Returning to civilian life can be a daunting transition, but one you will succeed in should you know what support and resources are available, and where to find them.

Finding the right support for your requirements

The UK job market can seem overwhelming at first, especially if you are unsure how your skills will transfer. First and foremost, you should read our guide on service person’s transferable skills so you can consider what your next steps should be.

Some ex-military personnel can face the unfortunate situation of not having a support network upon returning to civilian life. In this case it can seem difficult to make the necessary steps towards a smooth transition. As such, you should not feel apprehensive about accessing the services made available to you.

Whatever it is you need, there are a growing number of vital services made especially for veterans making the transition, such as yourself. We have compiled these into a clear list below:

Education and Training

Depending on your role within the forces, you may have received specialist training transferable to specific jobs on the outside. This includes roles within IT, engineering, mechanics and more.

If you didn’t receive specialist training or did but want to pursue a different career path, you might want to consider options for further education and training. Many veterans report that studying after leaving helps with the transition to civilian life. This is because studying provides the opportunity to attend classes and study groups and meet new people alongside giving you a goal and purpose of achieving a qualification to work towards.

There are so many opportunities out there, including apprenticeships, the Open University, college or night courses. Alongside these choices, there are also specific programmes for ex-military personnel within companies.

These include the likes of Barclays After Programme which provides workshops and a Military Talent Scheme, Deloitte’s Military Transition and Talent Programme, BP’s Military Placement Programme and more.

Resettlement and Housing

Unfortunately, for those ex-military personnel without a close support network, housing is a critical issue. Additionally, there may be a lot of factors to consider, such as family, schools and affordability.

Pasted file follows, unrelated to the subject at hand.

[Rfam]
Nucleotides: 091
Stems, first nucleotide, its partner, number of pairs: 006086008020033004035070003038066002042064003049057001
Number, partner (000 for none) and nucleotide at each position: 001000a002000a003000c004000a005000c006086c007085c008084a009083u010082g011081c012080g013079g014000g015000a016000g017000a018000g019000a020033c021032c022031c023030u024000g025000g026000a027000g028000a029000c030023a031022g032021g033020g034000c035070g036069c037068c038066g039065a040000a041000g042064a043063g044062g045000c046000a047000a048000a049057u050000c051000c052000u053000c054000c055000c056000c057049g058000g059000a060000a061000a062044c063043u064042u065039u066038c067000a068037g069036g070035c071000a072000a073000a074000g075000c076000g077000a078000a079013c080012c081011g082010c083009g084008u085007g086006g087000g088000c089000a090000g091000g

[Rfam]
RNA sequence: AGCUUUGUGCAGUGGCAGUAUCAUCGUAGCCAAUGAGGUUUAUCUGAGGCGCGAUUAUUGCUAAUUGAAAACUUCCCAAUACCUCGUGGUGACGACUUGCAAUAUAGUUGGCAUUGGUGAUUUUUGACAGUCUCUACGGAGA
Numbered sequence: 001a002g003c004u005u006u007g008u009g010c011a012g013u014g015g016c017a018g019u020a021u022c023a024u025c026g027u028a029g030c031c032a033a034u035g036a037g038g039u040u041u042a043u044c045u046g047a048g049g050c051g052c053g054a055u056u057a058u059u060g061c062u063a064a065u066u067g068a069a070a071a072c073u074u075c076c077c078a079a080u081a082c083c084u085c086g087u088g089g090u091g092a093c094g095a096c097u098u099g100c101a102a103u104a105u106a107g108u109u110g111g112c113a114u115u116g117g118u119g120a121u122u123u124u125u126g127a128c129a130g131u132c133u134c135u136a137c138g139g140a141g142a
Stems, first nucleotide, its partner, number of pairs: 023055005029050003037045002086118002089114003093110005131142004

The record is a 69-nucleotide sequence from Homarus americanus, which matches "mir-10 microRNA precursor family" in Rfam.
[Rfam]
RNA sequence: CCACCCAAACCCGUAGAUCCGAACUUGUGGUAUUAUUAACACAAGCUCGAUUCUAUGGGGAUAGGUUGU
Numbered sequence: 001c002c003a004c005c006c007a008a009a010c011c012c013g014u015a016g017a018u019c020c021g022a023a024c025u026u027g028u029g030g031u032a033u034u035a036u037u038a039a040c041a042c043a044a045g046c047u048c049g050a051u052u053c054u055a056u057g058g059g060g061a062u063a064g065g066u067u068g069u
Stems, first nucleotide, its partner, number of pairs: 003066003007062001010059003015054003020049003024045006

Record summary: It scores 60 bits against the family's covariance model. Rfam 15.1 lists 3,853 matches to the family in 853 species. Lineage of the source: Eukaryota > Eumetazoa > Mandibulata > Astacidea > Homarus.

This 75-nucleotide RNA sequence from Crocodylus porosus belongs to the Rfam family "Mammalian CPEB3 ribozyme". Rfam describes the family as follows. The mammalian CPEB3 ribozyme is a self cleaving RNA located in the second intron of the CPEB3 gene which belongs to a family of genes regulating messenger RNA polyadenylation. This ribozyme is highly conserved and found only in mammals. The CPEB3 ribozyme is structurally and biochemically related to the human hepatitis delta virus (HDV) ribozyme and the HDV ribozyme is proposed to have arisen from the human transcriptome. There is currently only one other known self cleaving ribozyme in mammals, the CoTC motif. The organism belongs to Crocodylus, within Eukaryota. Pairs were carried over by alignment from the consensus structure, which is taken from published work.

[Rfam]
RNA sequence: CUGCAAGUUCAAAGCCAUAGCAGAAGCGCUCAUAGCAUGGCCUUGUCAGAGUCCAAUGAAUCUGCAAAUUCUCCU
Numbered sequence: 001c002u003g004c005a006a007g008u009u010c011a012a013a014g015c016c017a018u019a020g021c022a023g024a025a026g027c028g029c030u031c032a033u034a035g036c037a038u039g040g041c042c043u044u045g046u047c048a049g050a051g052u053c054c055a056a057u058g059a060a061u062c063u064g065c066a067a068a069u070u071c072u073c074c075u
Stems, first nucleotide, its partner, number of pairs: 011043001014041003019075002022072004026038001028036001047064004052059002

You may be looking to relocate, stay within your current area, find a house to rent or a house to buy. Whatever it may be, it is essential to find somewhere that is going to tick all of the boxes and assist your transition to civilian life.

The Joint Services Housing Advice Office (JSHAO) carries out briefing at military locations throughout the year. These briefings provide guidance on the housing options available and can point you in the right direction for further assistance. If you are registered for resettlement, attending these briefings is classed as a duty.

You can find out more and book a place on the programme here.

If you are struggling to afford or find appropriate housing there are a range of essential charities there to assist you:

Help and Support

The growth of vital mental health resources and support is a demonstration of the needs of those leaving the military. It is important to remember that you are not alone, and there are many people and organisations that can help you. Additionally, there is no shame in asking for help when you need it.

There is an extensive system of local services run by the NHS that will support you, be that just needing a conversation or intensive care. To read about accessing these resources, head to our dedicated ex-military mental health page.

Alongside the NHS support services there are a growing number of charities concerned with ex-military personnel accessing essential support. Below is a list of some national charities who offer a variety of assistance to those who have left the service:

  • Mind is a mental health charity that offers advice and guidance to anyone who is experiencing mental health problems.
  • Combat Stress has helped former service personnel with mental health for almost a century. They provide online and over-the-phone services.

The Royal British Legion is the largest Armed Forces charity. They provide a range of services to help and support ex-military personnel in whatever capacity. Additionally, this support is not contingent on transitioning out of the service; they offer support to veterans throughout their lives.